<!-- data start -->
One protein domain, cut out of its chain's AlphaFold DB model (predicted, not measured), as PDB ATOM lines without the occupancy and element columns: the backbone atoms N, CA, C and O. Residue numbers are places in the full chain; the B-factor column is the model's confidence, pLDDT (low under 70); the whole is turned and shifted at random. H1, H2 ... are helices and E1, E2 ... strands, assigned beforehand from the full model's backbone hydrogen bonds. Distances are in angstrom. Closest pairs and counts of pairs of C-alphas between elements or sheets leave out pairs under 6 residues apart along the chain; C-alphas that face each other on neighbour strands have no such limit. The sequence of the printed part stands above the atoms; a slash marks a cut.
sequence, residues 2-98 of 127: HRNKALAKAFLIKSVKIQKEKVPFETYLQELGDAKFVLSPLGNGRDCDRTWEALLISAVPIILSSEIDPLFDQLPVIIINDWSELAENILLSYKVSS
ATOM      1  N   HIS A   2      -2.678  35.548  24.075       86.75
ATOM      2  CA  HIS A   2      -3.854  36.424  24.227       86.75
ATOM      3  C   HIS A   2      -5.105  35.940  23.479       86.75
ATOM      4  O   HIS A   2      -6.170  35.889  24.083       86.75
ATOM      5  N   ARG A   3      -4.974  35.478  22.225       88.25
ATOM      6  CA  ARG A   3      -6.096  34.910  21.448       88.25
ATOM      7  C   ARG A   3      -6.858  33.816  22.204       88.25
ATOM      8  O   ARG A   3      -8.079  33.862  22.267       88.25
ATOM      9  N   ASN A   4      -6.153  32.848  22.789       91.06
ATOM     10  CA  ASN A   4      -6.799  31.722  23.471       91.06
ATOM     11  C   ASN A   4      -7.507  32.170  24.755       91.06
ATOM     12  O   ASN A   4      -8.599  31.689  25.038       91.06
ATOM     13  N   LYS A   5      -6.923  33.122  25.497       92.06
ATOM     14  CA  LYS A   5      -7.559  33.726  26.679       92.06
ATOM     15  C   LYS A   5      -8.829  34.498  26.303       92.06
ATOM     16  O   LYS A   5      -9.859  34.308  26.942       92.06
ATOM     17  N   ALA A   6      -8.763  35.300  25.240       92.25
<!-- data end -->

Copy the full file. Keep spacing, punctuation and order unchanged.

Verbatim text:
One protein domain, cut out of its chain's AlphaFold DB model (predicted, not measured), as PDB ATOM lines without the occupancy and element columns: the backbone atoms N, CA, C and O. Residue numbers are places in the full chain; the B-factor column is the model's confidence, pLDDT (low under 70); the whole is turned and shifted at random. H1, H2 ... are helices and E1, E2 ... strands, assigned beforehand from the full model's backbone hydrogen bonds. Distances are in angstrom. Closest pairs and counts of pairs of C-alphas between elements or sheets leave out pairs under 6 residues apart along the chain; C-alphas that face each other on neighbour strands have no such limit. The sequence of the printed part stands above the atoms; a slash marks a cut.
sequence, residues 2-98 of 127: HRNKALAKAFLIKSVKIQKEKVPFETYLQELGDAKFVLSPLGNGRDCDRTWEALLISAVPIILSSEIDPLFDQLPVIIINDWSELAENILLSYKVSS
ATOM      1  N   HIS A   2      -2.678  35.548  24.075       86.75
ATOM      2  CA  HIS A   2      -3.854  36.424  24.227       86.75
ATOM      3  C   HIS A   2      -5.105  35.940  23.479       86.75
ATOM      4  O   HIS A   2      -6.170  35.889  24.083       86.75
ATOM      5  N   ARG A   3      -4.974  35.478  22.225       88.25
ATOM      6  CA  ARG A   3      -6.096  34.910  21.448       88.25
ATOM      7  C   ARG A   3      -6.858  33.816  22.204       88.25
ATOM      8  O   ARG A   3      -8.079  33.862  22.267       88.25
ATOM      9  N   ASN A   4      -6.153  32.848  22.789       91.06
ATOM     10  CA  ASN A   4      -6.799  31.722  23.471       91.06
ATOM     11  C   ASN A   4      -7.507  32.170  24.755       91.06
ATOM     12  O   ASN A   4      -8.599  31.689  25.038       91.06
ATOM     13  N   LYS A   5      -6.923  33.122  25.497       92.06
ATOM     14  CA  LYS A   5      -7.559  33.726  26.679       92.06
ATOM     15  C   LYS A   5      -8.829  34.498  26.303       92.06
ATOM     16  O   LYS A   5      -9.859  34.308  26.942       92.06
ATOM     17  N   ALA A   6      -8.763  35.300  25.240       92.25